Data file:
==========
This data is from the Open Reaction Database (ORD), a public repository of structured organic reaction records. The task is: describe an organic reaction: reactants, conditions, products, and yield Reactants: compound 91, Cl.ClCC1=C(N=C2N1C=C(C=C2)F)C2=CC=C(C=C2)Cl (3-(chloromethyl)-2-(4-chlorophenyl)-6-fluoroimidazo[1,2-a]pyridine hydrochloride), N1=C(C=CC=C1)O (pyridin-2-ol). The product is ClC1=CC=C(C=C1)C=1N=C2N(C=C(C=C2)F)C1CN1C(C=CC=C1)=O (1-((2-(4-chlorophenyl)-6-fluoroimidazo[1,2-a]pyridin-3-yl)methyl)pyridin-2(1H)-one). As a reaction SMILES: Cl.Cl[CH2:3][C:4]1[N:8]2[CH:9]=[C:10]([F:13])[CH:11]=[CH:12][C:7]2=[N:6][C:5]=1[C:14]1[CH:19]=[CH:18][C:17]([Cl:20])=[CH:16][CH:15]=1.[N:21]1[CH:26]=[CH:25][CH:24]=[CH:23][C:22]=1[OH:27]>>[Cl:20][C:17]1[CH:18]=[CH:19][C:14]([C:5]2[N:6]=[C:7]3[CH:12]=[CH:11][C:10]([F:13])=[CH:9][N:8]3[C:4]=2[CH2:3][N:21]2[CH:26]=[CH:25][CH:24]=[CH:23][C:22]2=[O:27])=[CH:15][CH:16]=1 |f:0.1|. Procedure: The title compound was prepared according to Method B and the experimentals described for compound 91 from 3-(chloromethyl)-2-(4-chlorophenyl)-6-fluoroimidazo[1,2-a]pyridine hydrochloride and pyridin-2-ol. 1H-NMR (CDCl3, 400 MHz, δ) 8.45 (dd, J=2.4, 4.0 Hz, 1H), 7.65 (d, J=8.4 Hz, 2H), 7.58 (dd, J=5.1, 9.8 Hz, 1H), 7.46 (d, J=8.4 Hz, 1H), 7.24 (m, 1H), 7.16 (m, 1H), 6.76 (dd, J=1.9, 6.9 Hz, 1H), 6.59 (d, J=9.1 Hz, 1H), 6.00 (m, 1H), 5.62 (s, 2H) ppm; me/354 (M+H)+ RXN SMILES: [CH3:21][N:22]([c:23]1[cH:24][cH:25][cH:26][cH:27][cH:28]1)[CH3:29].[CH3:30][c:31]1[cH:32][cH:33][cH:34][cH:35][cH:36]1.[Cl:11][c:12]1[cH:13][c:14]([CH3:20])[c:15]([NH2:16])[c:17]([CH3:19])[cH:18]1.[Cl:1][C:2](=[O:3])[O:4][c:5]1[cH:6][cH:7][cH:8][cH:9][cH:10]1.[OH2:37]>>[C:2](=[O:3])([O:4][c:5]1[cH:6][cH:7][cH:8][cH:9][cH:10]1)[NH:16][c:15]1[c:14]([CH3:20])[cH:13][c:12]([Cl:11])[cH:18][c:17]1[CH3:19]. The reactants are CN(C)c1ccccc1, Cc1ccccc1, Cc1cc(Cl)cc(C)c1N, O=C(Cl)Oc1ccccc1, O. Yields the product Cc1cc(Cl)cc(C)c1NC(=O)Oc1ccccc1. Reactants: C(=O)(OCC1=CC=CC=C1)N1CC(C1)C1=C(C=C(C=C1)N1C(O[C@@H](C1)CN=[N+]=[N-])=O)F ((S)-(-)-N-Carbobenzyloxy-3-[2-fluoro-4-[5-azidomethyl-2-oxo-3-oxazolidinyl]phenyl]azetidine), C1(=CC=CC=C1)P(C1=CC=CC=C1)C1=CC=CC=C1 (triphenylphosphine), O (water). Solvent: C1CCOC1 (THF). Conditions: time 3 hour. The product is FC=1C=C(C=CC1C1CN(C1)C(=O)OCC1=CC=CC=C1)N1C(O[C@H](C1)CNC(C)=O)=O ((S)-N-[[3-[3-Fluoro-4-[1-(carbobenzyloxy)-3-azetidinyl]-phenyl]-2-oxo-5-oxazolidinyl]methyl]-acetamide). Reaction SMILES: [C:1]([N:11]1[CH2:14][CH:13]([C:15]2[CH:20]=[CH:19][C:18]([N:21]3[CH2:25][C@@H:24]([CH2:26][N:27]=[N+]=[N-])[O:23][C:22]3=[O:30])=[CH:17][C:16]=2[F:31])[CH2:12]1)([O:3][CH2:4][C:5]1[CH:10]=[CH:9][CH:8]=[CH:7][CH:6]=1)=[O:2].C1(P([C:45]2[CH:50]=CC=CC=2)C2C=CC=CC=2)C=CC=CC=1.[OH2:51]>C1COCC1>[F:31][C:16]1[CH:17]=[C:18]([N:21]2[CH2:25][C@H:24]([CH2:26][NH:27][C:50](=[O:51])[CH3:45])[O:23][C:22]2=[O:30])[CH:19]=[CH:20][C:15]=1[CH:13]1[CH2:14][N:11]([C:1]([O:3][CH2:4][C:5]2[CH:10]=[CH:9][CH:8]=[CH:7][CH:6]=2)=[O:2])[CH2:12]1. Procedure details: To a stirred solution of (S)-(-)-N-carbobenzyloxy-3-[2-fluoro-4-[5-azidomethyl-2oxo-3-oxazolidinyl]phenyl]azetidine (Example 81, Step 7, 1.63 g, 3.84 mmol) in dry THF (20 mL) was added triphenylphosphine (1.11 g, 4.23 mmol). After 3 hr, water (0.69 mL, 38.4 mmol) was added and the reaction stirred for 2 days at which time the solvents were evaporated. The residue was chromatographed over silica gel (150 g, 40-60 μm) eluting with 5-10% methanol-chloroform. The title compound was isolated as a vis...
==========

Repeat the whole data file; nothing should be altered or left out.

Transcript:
This data is from the Open Reaction Database (ORD), a public repository of structured organic reaction records. The task is: describe an organic reaction: reactants, conditions, products, and yield Reactants: compound 91, Cl.ClCC1=C(N=C2N1C=C(C=C2)F)C2=CC=C(C=C2)Cl (3-(chloromethyl)-2-(4-chlorophenyl)-6-fluoroimidazo[1,2-a]pyridine hydrochloride), N1=C(C=CC=C1)O (pyridin-2-ol). The product is ClC1=CC=C(C=C1)C=1N=C2N(C=C(C=C2)F)C1CN1C(C=CC=C1)=O (1-((2-(4-chlorophenyl)-6-fluoroimidazo[1,2-a]pyridin-3-yl)methyl)pyridin-2(1H)-one). As a reaction SMILES: Cl.Cl[CH2:3][C:4]1[N:8]2[CH:9]=[C:10]([F:13])[CH:11]=[CH:12][C:7]2=[N:6][C:5]=1[C:14]1[CH:19]=[CH:18][C:17]([Cl:20])=[CH:16][CH:15]=1.[N:21]1[CH:26]=[CH:25][CH:24]=[CH:23][C:22]=1[OH:27]>>[Cl:20][C:17]1[CH:18]=[CH:19][C:14]([C:5]2[N:6]=[C:7]3[CH:12]=[CH:11][C:10]([F:13])=[CH:9][N:8]3[C:4]=2[CH2:3][N:21]2[CH:26]=[CH:25][CH:24]=[CH:23][C:22]2=[O:27])=[CH:15][CH:16]=1 |f:0.1|. Procedure: The title compound was prepared according to Method B and the experimentals described for compound 91 from 3-(chloromethyl)-2-(4-chlorophenyl)-6-fluoroimidazo[1,2-a]pyridine hydrochloride and pyridin-2-ol. 1H-NMR (CDCl3, 400 MHz, δ) 8.45 (dd, J=2.4, 4.0 Hz, 1H), 7.65 (d, J=8.4 Hz, 2H), 7.58 (dd, J=5.1, 9.8 Hz, 1H), 7.46 (d, J=8.4 Hz, 1H), 7.24 (m, 1H), 7.16 (m, 1H), 6.76 (dd, J=1.9, 6.9 Hz, 1H), 6.59 (d, J=9.1 Hz, 1H), 6.00 (m, 1H), 5.62 (s, 2H) ppm; me/354 (M+H)+ RXN SMILES: [CH3:21][N:22]([c:23]1[cH:24][cH:25][cH:26][cH:27][cH:28]1)[CH3:29].[CH3:30][c:31]1[cH:32][cH:33][cH:34][cH:35][cH:36]1.[Cl:11][c:12]1[cH:13][c:14]([CH3:20])[c:15]([NH2:16])[c:17]([CH3:19])[cH:18]1.[Cl:1][C:2](=[O:3])[O:4][c:5]1[cH:6][cH:7][cH:8][cH:9][cH:10]1.[OH2:37]>>[C:2](=[O:3])([O:4][c:5]1[cH:6][cH:7][cH:8][cH:9][cH:10]1)[NH:16][c:15]1[c:14]([CH3:20])[cH:13][c:12]([Cl:11])[cH:18][c:17]1[CH3:19]. The reactants are CN(C)c1ccccc1, Cc1ccccc1, Cc1cc(Cl)cc(C)c1N, O=C(Cl)Oc1ccccc1, O. Yields the product Cc1cc(Cl)cc(C)c1NC(=O)Oc1ccccc1. Reactants: C(=O)(OCC1=CC=CC=C1)N1CC(C1)C1=C(C=C(C=C1)N1C(O[C@@H](C1)CN=[N+]=[N-])=O)F ((S)-(-)-N-Carbobenzyloxy-3-[2-fluoro-4-[5-azidomethyl-2-oxo-3-oxazolidinyl]phenyl]azetidine), C1(=CC=CC=C1)P(C1=CC=CC=C1)C1=CC=CC=C1 (triphenylphosphine), O (water). Solvent: C1CCOC1 (THF). Conditions: time 3 hour. The product is FC=1C=C(C=CC1C1CN(C1)C(=O)OCC1=CC=CC=C1)N1C(O[C@H](C1)CNC(C)=O)=O ((S)-N-[[3-[3-Fluoro-4-[1-(carbobenzyloxy)-3-azetidinyl]-phenyl]-2-oxo-5-oxazolidinyl]methyl]-acetamide). Reaction SMILES: [C:1]([N:11]1[CH2:14][CH:13]([C:15]2[CH:20]=[CH:19][C:18]([N:21]3[CH2:25][C@@H:24]([CH2:26][N:27]=[N+]=[N-])[O:23][C:22]3=[O:30])=[CH:17][C:16]=2[F:31])[CH2:12]1)([O:3][CH2:4][C:5]1[CH:10]=[CH:9][CH:8]=[CH:7][CH:6]=1)=[O:2].C1(P([C:45]2[CH:50]=CC=CC=2)C2C=CC=CC=2)C=CC=CC=1.[OH2:51]>C1COCC1>[F:31][C:16]1[CH:17]=[C:18]([N:21]2[CH2:25][C@H:24]([CH2:26][NH:27][C:50](=[O:51])[CH3:45])[O:23][C:22]2=[O:30])[CH:19]=[CH:20][C:15]=1[CH:13]1[CH2:14][N:11]([C:1]([O:3][CH2:4][C:5]2[CH:10]=[CH:9][CH:8]=[CH:7][CH:6]=2)=[O:2])[CH2:12]1. Procedure details: To a stirred solution of (S)-(-)-N-carbobenzyloxy-3-[2-fluoro-4-[5-azidomethyl-2oxo-3-oxazolidinyl]phenyl]azetidine (Example 81, Step 7, 1.63 g, 3.84 mmol) in dry THF (20 mL) was added triphenylphosphine (1.11 g, 4.23 mmol). After 3 hr, water (0.69 mL, 38.4 mmol) was added and the reaction stirred for 2 days at which time the solvents were evaporated. The residue was chromatographed over silica gel (150 g, 40-60 μm) eluting with 5-10% methanol-chloroform. The title compound was isolated as a vis...